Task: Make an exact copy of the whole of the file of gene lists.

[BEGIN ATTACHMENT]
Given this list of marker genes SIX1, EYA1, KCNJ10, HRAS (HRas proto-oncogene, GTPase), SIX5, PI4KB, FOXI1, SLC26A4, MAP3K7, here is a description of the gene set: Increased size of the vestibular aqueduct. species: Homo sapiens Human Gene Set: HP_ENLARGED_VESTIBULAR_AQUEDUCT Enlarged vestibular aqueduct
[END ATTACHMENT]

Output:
Given this list of marker genes SIX1, EYA1, KCNJ10, HRAS (HRas proto-oncogene, GTPase), SIX5, PI4KB, FOXI1, SLC26A4, MAP3K7, here is a description of the gene set: Increased size of the vestibular aqueduct. species: Homo sapiens Human Gene Set: HP_ENLARGED_VESTIBULAR_AQUEDUCT Enlarged vestibular aqueduct